Why is the symmetric group of letters not solvable for ?

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- Jul 12th 2008, 07:26 PMparticlejohnsymmetric group
Why is the symmetric group of letters not solvable for ?

- Jul 12th 2008, 08:18 PMThePerfectHacker
The group is not solvable for . This is an interesting result which is not so easy to prove.

We will restate the conditions of a group being solvable with a criterion. Let be a finite group. The group is solvable if and only if for some positive integer . The notational meaning of is the -th__derived subgroup__. It is defined as follows. An element of is a__commutator__iff it has the form . The group generated by the set of all commutators is the__commutator subgroup__. We denote it by . We define . Thus, the equivalent definition of a finite solvable group is a group such that taking the commutator subgroup enough times will produce the trivial subgroup. The other important property of commutator subgroups is that if is a normal subgroup and is abelian then .

We can now prove that is not solvable for . Our first step will be to show where is the alternating group. Let be a -cycle in . Then . Thus, any -cycle is a commutator. But any element of can be expressed as a product of -cycles (we will prove this in the end). Thus, this shows . Since is a normal subgroup with which is abelian it means (by above) . But since . Thus, . This means for all . Thus, is not solvable.

It just remains to show any element in is a product of -cycles. Remember if then is a product of an even # of transpositions i.e. -cycles (by definition). We can therefore pair each transposition with another transposition. The product of two transpositions must take one of three forms: (i) (ii) (iii) . In (i) we can write . In (ii) we can write . In (iii) we can write . Thus, we have expressed everything in terms of -cycles.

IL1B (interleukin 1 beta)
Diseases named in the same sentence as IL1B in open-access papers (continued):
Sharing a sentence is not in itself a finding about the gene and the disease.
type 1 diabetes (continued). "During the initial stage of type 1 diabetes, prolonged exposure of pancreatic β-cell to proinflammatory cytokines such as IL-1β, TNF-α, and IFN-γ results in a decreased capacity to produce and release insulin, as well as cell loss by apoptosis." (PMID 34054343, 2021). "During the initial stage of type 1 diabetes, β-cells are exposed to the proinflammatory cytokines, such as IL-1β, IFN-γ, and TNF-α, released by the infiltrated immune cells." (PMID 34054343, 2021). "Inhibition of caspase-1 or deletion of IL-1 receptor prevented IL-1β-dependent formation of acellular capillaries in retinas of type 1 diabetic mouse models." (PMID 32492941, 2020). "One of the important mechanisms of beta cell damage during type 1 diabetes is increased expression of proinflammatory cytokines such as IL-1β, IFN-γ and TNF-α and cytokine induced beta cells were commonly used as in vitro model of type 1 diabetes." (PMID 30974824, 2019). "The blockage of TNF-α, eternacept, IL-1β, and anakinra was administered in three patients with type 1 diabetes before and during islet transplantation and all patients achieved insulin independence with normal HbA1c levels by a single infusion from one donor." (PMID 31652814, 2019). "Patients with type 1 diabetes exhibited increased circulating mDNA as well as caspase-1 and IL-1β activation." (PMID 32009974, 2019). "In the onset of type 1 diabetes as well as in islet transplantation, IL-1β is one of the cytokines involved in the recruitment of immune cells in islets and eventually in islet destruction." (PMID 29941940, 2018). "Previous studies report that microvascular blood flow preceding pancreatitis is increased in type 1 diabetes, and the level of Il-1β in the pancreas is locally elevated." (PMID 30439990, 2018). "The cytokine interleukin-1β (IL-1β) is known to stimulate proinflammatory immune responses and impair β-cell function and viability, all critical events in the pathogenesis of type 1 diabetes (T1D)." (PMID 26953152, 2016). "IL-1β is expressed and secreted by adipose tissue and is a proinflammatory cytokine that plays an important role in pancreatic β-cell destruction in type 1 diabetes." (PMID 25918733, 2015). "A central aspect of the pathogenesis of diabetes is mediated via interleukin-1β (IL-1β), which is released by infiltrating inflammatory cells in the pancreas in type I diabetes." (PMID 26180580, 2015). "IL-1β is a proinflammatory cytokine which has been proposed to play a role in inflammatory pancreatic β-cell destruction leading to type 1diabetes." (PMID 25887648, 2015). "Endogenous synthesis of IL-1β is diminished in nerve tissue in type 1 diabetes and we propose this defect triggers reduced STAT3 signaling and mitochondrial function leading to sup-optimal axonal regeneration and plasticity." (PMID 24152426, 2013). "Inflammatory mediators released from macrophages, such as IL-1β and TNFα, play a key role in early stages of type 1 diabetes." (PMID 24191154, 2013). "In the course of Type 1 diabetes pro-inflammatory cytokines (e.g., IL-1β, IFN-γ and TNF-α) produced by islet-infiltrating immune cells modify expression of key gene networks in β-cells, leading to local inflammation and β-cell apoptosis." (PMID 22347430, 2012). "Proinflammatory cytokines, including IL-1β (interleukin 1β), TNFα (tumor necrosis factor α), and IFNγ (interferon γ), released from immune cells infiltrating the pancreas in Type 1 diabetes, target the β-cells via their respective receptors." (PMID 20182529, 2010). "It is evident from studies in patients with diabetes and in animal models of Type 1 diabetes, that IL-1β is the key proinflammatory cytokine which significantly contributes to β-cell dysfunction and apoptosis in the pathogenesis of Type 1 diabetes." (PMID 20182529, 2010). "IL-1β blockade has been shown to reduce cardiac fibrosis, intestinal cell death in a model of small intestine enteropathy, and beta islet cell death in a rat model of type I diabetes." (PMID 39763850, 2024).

There is a more elegant proof that is not solvable but it uses a fact which is also takes work proving. That is is a simple group for . This time we prove non-solvability directly by definition. Write . This is a composition series because the factors and are simple. It follows by the Jordan Holder theorem (one of my favorite theorems) that this composition series is unique. Since is not an abelian group it means it is impossible to get a composition series with abelian groups. Thus, is not solvable.

(Do you see where we use the fact ?) - Jul 12th 2008, 09:00 PMparticlejohn
- Jul 12th 2008, 09:04 PMThePerfectHacker
A polynomial in Q[x] is solvable by radicals if and only if its Galois group is a solvable group.

If the degree of f(x) is at most four then its Galois group is embedded in which is solvable. However if f(x) has degree 5 then for it to be unsolvable we required that its Galois group is . We need to actually construct such a polynomial (because just because it has degree 5 does not mean it automatically is unsolvable). - Jul 12th 2008, 11:48 PMNonCommAlg
- Jul 13th 2008, 10:55 AMThePerfectHacker
- Oct 31st 2008, 11:34 PMparticlejohn
yes